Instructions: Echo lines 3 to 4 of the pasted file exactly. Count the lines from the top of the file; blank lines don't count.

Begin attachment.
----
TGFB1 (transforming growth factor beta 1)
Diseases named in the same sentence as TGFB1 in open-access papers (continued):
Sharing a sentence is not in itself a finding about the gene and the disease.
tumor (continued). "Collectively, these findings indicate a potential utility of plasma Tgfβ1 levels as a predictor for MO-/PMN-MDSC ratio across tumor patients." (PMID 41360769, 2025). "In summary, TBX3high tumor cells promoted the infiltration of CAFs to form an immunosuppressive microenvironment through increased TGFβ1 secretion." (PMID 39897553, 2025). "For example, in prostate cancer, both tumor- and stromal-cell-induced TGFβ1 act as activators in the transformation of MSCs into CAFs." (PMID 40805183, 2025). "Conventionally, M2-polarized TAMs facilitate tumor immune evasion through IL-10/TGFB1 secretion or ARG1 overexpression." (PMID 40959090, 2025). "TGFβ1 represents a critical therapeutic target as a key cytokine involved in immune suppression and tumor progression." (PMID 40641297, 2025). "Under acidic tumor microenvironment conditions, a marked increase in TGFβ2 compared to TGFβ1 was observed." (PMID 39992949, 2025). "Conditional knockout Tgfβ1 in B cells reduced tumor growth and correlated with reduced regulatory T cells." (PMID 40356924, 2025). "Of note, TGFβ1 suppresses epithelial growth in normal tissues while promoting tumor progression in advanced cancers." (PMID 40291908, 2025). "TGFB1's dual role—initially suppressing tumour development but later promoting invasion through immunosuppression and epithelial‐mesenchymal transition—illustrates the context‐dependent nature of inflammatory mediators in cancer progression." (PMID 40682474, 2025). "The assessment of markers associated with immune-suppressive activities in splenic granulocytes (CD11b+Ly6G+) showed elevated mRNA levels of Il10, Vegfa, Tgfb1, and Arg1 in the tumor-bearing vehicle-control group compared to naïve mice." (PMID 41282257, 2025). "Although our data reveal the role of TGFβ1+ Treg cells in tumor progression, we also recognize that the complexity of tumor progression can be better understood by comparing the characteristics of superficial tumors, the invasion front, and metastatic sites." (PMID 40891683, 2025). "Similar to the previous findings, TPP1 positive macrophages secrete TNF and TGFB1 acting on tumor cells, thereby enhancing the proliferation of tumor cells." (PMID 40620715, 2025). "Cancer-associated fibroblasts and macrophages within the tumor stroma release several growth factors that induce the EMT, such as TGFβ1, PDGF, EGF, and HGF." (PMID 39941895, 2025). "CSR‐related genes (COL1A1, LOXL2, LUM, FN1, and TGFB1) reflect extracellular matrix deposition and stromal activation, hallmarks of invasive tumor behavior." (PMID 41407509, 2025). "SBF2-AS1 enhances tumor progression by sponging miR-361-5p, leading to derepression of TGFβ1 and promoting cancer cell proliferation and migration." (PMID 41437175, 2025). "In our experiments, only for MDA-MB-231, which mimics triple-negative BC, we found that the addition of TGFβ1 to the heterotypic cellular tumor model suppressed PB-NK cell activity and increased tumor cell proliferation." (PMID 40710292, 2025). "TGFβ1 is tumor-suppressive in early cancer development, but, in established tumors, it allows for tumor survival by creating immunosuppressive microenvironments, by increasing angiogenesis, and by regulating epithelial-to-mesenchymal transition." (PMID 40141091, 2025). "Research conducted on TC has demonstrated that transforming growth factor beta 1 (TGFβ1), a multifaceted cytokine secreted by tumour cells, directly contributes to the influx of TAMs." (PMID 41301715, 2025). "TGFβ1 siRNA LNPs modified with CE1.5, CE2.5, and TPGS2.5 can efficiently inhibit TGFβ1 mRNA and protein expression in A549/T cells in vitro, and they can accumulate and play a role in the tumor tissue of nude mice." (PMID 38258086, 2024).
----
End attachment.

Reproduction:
Sharing a sentence is not in itself a finding about the gene and the disease.
tumor (continued). "Collectively, these findings indicate a potential utility of plasma Tgfβ1 levels as a predictor for MO-/PMN-MDSC ratio across tumor patients." (PMID 41360769, 2025). "In summary, TBX3high tumor cells promoted the infiltration of CAFs to form an immunosuppressive microenvironment through increased TGFβ1 secretion." (PMID 39897553, 2025). "For example, in prostate cancer, both tumor- and stromal-cell-induced TGFβ1 act as activators in the transformation of MSCs into CAFs." (PMID 40805183, 2025). "Conventionally, M2-polarized TAMs facilitate tumor immune evasion through IL-10/TGFB1 secretion or ARG1 overexpression." (PMID 40959090, 2025). "TGFβ1 represents a critical therapeutic target as a key cytokine involved in immune suppression and tumor progression." (PMID 40641297, 2025). "Under acidic tumor microenvironment conditions, a marked increase in TGFβ2 compared to TGFβ1 was observed." (PMID 39992949, 2025). "Conditional knockout Tgfβ1 in B cells reduced tumor growth and correlated with reduced regulatory T cells." (PMID 40356924, 2025). "Of note, TGFβ1 suppresses epithelial growth in normal tissues while promoting tumor progression in advanced cancers." (PMID 40291908, 2025). "TGFB1's dual role—initially suppressing tumour development but later promoting invasion through immunosuppression and epithelial‐mesenchymal transition—illustrates the context‐dependent nature of inflammatory mediators in cancer progression." (PMID 40682474, 2025). "The assessment of markers associated with immune-suppressive activities in splenic granulocytes (CD11b+Ly6G+) showed elevated mRNA levels of Il10, Vegfa, Tgfb1, and Arg1 in the tumor-bearing vehicle-control group compared to naïve mice." (PMID 41282257, 2025). "Although our data reveal the role of TGFβ1+ Treg cells in tumor progression, we also recognize that the complexity of tumor progression can be better understood by comparing the characteristics of superficial tumors, the invasion front, and metastatic sites." (PMID 40891683, 2025). "Similar to the previous findings, TPP1 positive macrophages secrete TNF and TGFB1 acting on tumor cells, thereby enhancing the proliferation of tumor cells." (PMID 40620715, 2025). "Cancer-associated fibroblasts and macrophages within the tumor stroma release several growth factors that induce the EMT, such as TGFβ1, PDGF, EGF, and HGF." (PMID 39941895, 2025). "CSR‐related genes (COL1A1, LOXL2, LUM, FN1, and TGFB1) reflect extracellular matrix deposition and stromal activation, hallmarks of invasive tumor behavior." (PMID 41407509, 2025). "SBF2-AS1 enhances tumor progression by sponging miR-361-5p, leading to derepression of TGFβ1 and promoting cancer cell proliferation and migration." (PMID 41437175, 2025). "In our experiments, only for MDA-MB-231, which mimics triple-negative BC, we found that the addition of TGFβ1 to the heterotypic cellular tumor model suppressed PB-NK cell activity and increased tumor cell proliferation." (PMID 40710292, 2025). "TGFβ1 is tumor-suppressive in early cancer development, but, in established tumors, it allows for tumor survival by creating immunosuppressive microenvironments, by increasing angiogenesis, and by regulating epithelial-to-mesenchymal transition." (PMID 40141091, 2025). "Research conducted on TC has demonstrated that transforming growth factor beta 1 (TGFβ1), a multifaceted cytokine secreted by tumour cells, directly contributes to the influx of TAMs." (PMID 41301715, 2025). "TGFβ1 siRNA LNPs modified with CE1.5, CE2.5, and TPGS2.5 can efficiently inhibit TGFβ1 mRNA and protein expression in A549/T cells in vitro, and they can accumulate and play a role in the tumor tissue of nude mice." (PMID 38258086, 2024).